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Safety 2018, 4(3), 38; https://doi.org/10.3390/safety4030038

Article
Injury Threshold of Oral Contact with Hot Foods and Method for Its Sensory Evaluation
1
Chemisches und Veterinäruntersuchungsamt (CVUA) Karlsruhe, Weissenburger Strasse 3, 76187 Karlsruhe, Germany
2
Retired. Current address: Kastanienweg 50, 53757 Sankt Augustin, Germany
*
Author to whom correspondence should be addressed.
Received: 9 August 2018 / Accepted: 5 September 2018 / Published: 6 September 2018

Abstract

:
Epidemiological studies indicate an increased risk of esophageal cancer from the consumption of very hot foods and beverages. The contact time and the contact temperature are decisive for the risk of injury. However, measuring the contact temperature is not easy in practice. In the present study, a numerical simulation based on the solution of the heat conduction equation was initially used to investigate whether and for what period of time a constant contact temperature is to be expected under oral conditions. For small food samples (e.g., cooked potatoes) in contact with the tongue, the simulation results in constant contact temperatures of up to 10 s before cooling depending on thickness. Hot beverages, which spread as a thin film and thereby increase their surface area, can therefore be consumed at higher temperatures than solid foods. Furthermore, orientating measurements with a “measuring spoon” determined the contact temperature of 46.5 °C considered to be just comfortable for any period >10 s and about 48 °C for periods of less than 10 s The course of the contact temperatures determined in the experiment over time allows the corresponding threshold values of consumption temperatures for various hot foods to be calculated. In view of the fact that the contact temperature is obviously the determining factor for the risk of injury from burns in the oral cavity in addition to the contact time, it makes sense to reference threshold values to the contact temperature rather than to the surface or consumption temperature of a food product, which is current customary practice. If this contact temperature is defined as a threshold value, the surface or consumption temperature for any other food can be calculated.
Keywords:
hot foods; temperature; esophageal cancer; thermosensing; sensory thresholds; methodological study

1. Introduction

To assess the risk of injury of human skin from contacting hot surfaces, there is a relatively extensive literature [1,2,3,4,5,6,7,8,9,10] and thresholds have been specified in standards and guidelines [11,12]. On the other hand, the risk of injury to the oral mucosa from hot foodstuffs has been little studied. Only very hot beverages were classified by the World Health Organization’s (WHO) International Agency for Research on Cancer (IARC) as “possibly carcinogenic for humans” (group 2A) [13,14] based on sufficient findings in animal experiments [15,16,17] taking into account limited epidemiological data indicating an increased risk of esophageal cancer [18]. The IARC recommends a temperature of 65 °C as a threshold value for very hot beverages [13,14]. Compared to beverages, significantly fewer studies on hot solid foods are available, with the few that exist also showing a connection between the consumption of very hot grilled or fried foods and an increased risk of esophageal cancer [19,20].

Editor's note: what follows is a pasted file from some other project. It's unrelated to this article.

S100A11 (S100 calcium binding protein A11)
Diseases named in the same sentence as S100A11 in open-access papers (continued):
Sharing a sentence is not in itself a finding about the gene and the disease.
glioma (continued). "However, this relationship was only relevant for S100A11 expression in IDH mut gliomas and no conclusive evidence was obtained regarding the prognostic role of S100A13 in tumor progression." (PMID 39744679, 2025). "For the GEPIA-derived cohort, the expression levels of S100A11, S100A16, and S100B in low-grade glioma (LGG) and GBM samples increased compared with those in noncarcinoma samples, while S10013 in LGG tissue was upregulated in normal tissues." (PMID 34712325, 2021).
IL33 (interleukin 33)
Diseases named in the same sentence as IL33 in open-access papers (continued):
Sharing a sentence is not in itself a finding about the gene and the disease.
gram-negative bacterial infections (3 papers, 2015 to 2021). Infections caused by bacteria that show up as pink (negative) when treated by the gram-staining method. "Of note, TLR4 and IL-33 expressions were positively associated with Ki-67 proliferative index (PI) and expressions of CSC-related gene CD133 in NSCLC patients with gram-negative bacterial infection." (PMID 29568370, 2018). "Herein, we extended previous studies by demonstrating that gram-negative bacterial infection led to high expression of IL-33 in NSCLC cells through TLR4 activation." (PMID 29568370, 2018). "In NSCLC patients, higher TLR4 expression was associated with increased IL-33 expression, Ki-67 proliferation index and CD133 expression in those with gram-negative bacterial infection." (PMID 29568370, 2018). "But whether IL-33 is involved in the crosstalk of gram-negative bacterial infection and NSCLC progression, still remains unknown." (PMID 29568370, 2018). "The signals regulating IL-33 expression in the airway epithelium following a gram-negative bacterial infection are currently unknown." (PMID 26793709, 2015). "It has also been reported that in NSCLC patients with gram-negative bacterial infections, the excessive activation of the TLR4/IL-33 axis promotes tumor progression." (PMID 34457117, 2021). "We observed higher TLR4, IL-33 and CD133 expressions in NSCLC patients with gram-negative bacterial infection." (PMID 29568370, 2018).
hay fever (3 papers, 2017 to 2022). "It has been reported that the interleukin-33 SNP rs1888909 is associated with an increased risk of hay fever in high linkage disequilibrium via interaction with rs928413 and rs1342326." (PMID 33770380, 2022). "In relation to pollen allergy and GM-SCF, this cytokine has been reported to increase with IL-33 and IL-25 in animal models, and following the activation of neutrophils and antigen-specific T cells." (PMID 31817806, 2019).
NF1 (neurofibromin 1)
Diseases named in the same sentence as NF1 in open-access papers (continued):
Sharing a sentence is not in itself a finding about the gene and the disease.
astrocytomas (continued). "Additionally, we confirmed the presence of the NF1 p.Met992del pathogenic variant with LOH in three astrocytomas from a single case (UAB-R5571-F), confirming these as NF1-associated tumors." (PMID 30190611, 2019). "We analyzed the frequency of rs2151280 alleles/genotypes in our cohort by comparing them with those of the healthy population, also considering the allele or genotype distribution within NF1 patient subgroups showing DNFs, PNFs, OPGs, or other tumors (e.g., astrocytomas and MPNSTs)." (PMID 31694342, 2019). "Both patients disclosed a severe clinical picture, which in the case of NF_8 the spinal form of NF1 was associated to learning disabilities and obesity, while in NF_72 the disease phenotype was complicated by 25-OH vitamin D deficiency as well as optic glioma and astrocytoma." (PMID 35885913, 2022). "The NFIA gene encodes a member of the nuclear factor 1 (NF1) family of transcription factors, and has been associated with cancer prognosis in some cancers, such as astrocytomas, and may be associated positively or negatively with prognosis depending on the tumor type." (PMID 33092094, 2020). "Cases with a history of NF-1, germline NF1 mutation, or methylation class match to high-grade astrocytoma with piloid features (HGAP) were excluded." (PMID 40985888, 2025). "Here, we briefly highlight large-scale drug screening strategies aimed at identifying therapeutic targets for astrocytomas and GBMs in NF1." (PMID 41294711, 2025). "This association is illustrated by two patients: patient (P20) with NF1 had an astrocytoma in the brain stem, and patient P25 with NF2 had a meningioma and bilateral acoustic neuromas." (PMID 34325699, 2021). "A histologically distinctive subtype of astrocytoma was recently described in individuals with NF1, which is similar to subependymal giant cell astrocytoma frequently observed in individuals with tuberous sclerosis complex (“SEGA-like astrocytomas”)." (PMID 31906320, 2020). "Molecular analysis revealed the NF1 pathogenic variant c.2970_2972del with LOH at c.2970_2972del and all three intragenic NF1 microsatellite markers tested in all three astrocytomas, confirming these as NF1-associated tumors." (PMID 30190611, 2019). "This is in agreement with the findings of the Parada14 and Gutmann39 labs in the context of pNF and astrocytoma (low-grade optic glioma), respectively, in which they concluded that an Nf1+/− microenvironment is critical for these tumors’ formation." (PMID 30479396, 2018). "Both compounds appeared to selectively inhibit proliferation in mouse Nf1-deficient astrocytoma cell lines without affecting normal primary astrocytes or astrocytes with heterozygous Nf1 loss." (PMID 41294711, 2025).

For skin contact with hot media, the following physical influencing variables are decisive criteria for the risk of injury: contact temperature, duration of contact, material and type of surface [21]. Beginning with the starting time of the contact between two solid bodies of different but constant temperatures, both bodies have the same temperature in the contact surface, which remains constant for some time, called contact temperature. Physically, it is clearly defined by the starting temperatures of the hot and cold bodies as well as the thermal conductivities, specific densities and specific heat capacities of both bodies, provided that they are “semi-infinite” bodies.